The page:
Formation criteria of high efficiency perovskite solar cells under ambient conditions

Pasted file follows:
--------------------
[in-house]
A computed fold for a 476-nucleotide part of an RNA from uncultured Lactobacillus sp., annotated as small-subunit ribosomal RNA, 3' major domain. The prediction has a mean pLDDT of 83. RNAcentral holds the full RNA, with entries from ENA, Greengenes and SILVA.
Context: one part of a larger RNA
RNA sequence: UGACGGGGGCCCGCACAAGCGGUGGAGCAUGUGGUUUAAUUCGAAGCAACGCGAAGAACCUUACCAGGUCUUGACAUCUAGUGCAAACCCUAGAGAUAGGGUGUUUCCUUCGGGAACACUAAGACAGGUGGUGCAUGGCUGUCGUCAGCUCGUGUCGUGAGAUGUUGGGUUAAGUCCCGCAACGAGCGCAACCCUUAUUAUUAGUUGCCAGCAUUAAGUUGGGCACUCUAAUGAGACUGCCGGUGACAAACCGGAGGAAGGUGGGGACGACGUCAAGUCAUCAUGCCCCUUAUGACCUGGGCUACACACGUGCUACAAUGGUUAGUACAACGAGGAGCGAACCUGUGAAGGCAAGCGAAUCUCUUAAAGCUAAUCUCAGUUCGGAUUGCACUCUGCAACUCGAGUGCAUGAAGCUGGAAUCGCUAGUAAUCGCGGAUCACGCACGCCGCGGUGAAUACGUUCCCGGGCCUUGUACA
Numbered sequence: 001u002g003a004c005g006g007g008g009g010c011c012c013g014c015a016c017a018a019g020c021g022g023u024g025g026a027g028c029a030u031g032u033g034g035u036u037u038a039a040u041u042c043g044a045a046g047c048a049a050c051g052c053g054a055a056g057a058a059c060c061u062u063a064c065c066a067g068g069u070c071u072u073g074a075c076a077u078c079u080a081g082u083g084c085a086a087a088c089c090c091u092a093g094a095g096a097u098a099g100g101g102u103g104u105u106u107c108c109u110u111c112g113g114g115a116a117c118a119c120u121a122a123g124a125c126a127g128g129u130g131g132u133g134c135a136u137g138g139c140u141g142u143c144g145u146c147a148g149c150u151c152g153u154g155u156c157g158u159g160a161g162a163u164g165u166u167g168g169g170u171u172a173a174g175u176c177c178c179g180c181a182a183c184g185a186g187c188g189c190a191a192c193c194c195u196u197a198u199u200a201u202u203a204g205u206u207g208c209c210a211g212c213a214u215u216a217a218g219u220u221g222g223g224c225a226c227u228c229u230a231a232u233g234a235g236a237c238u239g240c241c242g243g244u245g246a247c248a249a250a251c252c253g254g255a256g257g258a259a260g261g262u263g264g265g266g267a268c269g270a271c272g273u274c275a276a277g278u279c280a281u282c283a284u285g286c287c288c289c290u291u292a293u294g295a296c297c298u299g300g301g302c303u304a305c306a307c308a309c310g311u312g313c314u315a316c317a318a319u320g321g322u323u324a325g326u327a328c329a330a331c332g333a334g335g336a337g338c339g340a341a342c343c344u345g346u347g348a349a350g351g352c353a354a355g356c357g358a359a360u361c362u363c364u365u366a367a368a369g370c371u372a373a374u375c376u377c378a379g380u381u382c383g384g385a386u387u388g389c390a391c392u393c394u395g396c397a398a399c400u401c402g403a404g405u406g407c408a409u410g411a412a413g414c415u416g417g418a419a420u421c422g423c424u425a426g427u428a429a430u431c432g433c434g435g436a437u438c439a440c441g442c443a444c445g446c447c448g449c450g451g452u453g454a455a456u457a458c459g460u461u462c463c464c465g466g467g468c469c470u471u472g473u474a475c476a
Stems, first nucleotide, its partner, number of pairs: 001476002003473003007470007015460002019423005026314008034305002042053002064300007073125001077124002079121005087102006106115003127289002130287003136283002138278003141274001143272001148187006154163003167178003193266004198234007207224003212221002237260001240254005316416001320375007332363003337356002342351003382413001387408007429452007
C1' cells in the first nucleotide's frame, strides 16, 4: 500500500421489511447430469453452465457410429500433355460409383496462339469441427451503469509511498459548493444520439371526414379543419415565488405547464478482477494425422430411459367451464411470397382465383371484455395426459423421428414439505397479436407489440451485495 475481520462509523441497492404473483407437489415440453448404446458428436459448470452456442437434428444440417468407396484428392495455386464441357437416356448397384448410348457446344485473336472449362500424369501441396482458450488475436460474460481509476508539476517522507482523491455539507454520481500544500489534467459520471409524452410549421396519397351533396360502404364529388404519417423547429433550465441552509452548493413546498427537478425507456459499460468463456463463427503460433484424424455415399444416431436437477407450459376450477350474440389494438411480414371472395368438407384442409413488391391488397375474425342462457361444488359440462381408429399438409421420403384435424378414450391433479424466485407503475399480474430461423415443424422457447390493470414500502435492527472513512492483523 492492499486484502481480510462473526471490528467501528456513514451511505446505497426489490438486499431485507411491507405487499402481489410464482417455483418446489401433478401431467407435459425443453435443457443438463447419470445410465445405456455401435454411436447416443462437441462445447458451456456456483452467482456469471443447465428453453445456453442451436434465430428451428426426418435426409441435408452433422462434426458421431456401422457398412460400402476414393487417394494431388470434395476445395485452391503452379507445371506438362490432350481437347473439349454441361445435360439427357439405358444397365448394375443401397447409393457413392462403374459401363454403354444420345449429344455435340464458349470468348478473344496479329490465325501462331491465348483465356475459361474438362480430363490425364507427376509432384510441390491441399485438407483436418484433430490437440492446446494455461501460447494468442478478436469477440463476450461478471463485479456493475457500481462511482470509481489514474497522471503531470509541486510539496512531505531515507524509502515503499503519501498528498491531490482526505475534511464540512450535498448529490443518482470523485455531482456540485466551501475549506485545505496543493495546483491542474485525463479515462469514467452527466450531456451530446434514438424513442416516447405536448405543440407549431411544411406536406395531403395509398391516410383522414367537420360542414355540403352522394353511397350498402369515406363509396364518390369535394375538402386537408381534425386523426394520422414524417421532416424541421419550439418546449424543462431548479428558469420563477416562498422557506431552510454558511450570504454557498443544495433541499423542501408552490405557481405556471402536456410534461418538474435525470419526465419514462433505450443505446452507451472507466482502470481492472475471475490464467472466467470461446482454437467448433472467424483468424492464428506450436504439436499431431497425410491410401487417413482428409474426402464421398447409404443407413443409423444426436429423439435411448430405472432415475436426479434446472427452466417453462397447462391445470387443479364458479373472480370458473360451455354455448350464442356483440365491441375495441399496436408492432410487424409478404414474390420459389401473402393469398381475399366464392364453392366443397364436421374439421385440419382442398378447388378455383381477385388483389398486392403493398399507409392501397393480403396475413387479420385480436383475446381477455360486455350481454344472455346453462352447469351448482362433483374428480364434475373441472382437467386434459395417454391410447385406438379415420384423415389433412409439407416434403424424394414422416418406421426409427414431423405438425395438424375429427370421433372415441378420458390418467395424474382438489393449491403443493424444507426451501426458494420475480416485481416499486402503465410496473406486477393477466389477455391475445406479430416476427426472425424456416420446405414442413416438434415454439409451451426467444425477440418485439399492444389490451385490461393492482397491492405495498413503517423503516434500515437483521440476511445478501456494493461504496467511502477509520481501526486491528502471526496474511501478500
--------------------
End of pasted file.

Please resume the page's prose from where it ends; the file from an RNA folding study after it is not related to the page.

The field of lead halide perovskites for solar cell applications has recently reported an impressive power conversion efficiency (PCE) above 21% using complex mixed cation formulations. Very importantly, the highest PCE has been obtained using totally dry environmental conditions thereby increasing the processing costs (i.e. use of a glovebox). In this work devices processed in air under different ambient conditions are prepared with a PCE approaching 19% for the simplest lead halide perovskite (MAPbI3, MA = methyl ammonium). It is shown that the PbI2:MAI:additive complex needs to be generated in the correct stoichiometry where additives are any highly polar molecules that are able to stabilize the complex (i.e. H2O or dimethylsulphoxide (DMSO)). Under high humidity conditions H2O is incorporated into the complex and only small concentrations of further additives are needed. Precursor formulations not adequately balanced for the humidity conditions lead to films with poor morphology as evidenced by SEM. These films show negative multiiodide plumbate chemical defects as observed by absorbance measurements. These chemical defects act as recombination centers thereby reducing the photocurrent and fill factor in photovoltaic devices. In addition, the undesirable high conductivity of the perovskite hydrates (σ = 8 × 10−1 Scm−1), up to seven orders of magnitude higher than the pure MAPbI3, is shown, indicating that the presence of hydrates may act as shunting pathways that can significantly reduce the open circuit potential.